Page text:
Honey Establishment Inspection Manual
Glossary of Terms

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Acid
A substance with a pH of less than 7.0.
Adulterated
According to section B.01.046 of the : food is adulterated if any of the following substances or classes of substances are present therein or have been added thereto:
  1. mineral oil, paraffin wax or petrolatum or any preparation thereof;
  2. coumarin, an extract of tonka beans, the seed of Dipteryx Odorata Willd. or Dipteryx oppositifolia Willd.;
  3. non-nutritive sweetening agents;
  4. cottonseed flour that contains more than four hundred and fifty parts per million of free gossypol;
  5. fatty acids and their salts containing chick-edema factor or other toxic factors;
  6. dihydrosafrole;
  7. isosafrole;
  8. oil of American sassafras from Sassafras albidum (Nutt). Nees;
  9. oil of Brazilian sassafras from Ocolea cymbarum H.B.K.;
  10. oil of camphor sassafrassy from Cinnamomum camphorum Sieb.;
  11. oil of micranthum from Cinnamomum micranthum Hayata;
  12. safrole, or
  13. oil, extract or root of calamus from Acorus calamus L.
  14. nut and nut products that contain more than fifteen parts per billion of aflatoxin;
  15. ethylene thiourea;
  16. chlorinated dibenzo-p-dioxins; or
  17. cinnamyl anthranilate.

In addition to this, Divison 15 of the Food and Drug Regulations
(http://laws.justice.gc.ca/en/F-27/
C.R.C.-c.870/index.html) further explains adulteration and provides maximum residue limits.

Alkali
A substance with a pH of more than 7.0.
American Foulbrood (AFB)
Contagious disease of bee larvae caused by Paenibacillus larvae. The antibiotic Oxytetracycline is used in both prevention and treating honey bee colonies.
Analysis Unit
The amount of a sampling unit taken by the laboratory to perform the analysis.
Antibiotic
A compound produced by a microorganism which interferes with the growth of another organism.
Antiseptic
A chemical substance used to interfere with or inhibit the growth of certain microorganisms.
Apiculture
The science and art of raising honey bees for economic benefit or personal enjoyment.
Bactericide
A chemical substance that will kill certain bacterial cells.
Bacteriostat
An agent that inhibits the growth of bacteria but does not necessarily kill them.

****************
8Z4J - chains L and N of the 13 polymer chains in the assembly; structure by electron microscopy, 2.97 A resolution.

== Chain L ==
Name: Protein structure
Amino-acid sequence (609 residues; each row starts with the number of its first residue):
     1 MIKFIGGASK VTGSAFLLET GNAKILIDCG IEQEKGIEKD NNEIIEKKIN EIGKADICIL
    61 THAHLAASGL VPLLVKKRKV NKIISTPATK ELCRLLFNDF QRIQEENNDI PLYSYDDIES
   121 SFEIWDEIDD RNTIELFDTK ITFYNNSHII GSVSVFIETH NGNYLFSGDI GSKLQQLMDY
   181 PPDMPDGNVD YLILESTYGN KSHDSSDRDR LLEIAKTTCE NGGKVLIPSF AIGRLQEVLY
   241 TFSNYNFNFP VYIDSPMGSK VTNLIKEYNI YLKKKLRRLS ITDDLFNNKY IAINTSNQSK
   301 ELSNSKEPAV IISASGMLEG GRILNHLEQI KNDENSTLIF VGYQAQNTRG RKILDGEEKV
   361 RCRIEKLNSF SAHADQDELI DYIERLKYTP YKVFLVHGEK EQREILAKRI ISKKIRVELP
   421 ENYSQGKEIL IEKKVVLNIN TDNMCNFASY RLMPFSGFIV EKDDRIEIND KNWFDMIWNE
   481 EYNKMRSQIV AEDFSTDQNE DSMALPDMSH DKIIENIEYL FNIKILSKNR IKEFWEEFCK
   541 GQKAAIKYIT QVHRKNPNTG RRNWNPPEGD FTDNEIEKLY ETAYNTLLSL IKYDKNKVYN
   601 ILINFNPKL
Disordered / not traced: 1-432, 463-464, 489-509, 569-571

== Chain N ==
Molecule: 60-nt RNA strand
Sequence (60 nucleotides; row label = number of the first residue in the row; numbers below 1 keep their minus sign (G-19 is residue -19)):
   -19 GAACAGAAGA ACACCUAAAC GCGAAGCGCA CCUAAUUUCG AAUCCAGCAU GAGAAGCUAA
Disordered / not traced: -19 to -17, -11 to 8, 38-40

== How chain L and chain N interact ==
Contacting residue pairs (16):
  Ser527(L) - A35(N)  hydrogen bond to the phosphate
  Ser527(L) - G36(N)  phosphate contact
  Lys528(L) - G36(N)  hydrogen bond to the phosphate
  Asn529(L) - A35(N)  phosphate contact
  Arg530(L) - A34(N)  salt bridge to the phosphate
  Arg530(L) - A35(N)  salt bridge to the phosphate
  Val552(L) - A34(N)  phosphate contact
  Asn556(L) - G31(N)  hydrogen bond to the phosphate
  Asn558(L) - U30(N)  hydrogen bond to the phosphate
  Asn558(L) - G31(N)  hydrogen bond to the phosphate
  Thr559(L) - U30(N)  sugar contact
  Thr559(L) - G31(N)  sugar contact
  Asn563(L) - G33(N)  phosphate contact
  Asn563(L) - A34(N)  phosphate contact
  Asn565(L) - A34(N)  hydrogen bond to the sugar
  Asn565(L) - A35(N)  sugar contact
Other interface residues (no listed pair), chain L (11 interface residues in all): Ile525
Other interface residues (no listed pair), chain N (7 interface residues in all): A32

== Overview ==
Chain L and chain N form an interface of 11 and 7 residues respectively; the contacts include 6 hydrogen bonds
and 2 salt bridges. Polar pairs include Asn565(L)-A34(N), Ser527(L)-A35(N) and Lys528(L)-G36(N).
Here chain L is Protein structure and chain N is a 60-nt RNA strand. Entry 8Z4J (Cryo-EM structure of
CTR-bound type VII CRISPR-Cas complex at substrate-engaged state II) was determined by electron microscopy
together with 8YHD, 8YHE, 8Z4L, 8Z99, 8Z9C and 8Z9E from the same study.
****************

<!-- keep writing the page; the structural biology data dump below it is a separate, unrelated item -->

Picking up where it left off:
Beeswax
Beeswax is a true wax secreted by glands on the abdomen of worker bees. The wax is produced by the bees at the expense of honey production. It can take 6-8 kilograms of honey to produce 1 kilogram of wax. Beeswax is used in cosmetics, for cold creams, ointments, lotions, lipsticks, candle making and in the bee industry for the replacement of foundation that goes into frames for brood and honey production. It is also used in pharmaceuticals, waterproofing material, polishes, furniture wax, and light lubricants in manufacturing. Beeswax is processed by melting, straining, filtering, centrifuging, bleaching, and solidified in blocks of various sizes for shipping. Beeswax is considered safe for human consumption. (CFIA Animal Health Directive)
Botulism
Botulism is a rare but serious illness caused by a nerve toxin that is produced by the bacterium Clostridium botulinum. The spores of Clostridium botulinum are not harmful themselves, but in the absence of oxygen (anaerobic conditions), they germinate and the resultant bacteria produce a powerful poison. Botulism spores are hardy organisms that are found throughout the environment, particularly in soil. Scientists have found botulism spores in dust, raw vegetables, potato skin, corn syrup, and honey.

There are three main kinds of botulism:

  1. Foodborne botulism - caused by eating foods that contain the botulism toxin.
  2. Wound botulism - caused by toxin produced from a wound infected with Clostridium botulinum.
  3. Infant botulism - caused by consuming the spores of the botulinum bacteria, which then grow in the infant's intestine and release toxin.
    (Canadian Honey Council)

Brix Scale
A unit of measure used by refractometers to measure sugar concentrations in solution. Units are % sugar.
Brood
Immature or developing stages of bees: includes eggs, larvae, and pupae. (Beekeeping in Western Canada)
Carrier
An apparently healthy person who harbors in or on the body, pathogenic organisms, and who may spread those pathogens to susceptible people.
Clean
Free of visible soil or debris.
Cleaning
The physical removal of soil or debris from a surface or contaminated area.
Comb
The wax cellular structure that bees use for restraining their brood or as a storage for pollen and honey. Fine particles of comb in suspension are grade defects and contribute to lack of clarity in filtered style honey. (United States Standards for Grades of Extracted Honey May 23, 1985 - PDF (62 kb))
Comb Honey
Honey stored by bees in cells of freshly built broodless comb, which is sold in sealed whole comb or sections of comb. (Codex Standard 12-1981 Rev. 2 2001)
Compliance
The state of conformity with the law. (Canadian Food Inspection Agency Enforcement and Compliance Policy)
Compliance Action
A regulatory control measure to remove from the market or prevent the marketing of a product known to be in contravention of legislation. The compliance action is always directed at a specific source (e.g. the legally responsible party).